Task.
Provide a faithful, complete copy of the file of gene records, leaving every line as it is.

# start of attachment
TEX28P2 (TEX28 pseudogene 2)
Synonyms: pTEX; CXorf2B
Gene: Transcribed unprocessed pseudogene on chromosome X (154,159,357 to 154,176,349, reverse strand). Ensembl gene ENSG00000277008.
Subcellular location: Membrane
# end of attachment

TEX28P2 (TEX28 pseudogene 2)
Synonyms: pTEX; CXorf2B
Gene: Transcribed unprocessed pseudogene on chromosome X (154,159,357 to 154,176,349, reverse strand). Ensembl gene ENSG00000277008.
Subcellular location: Membrane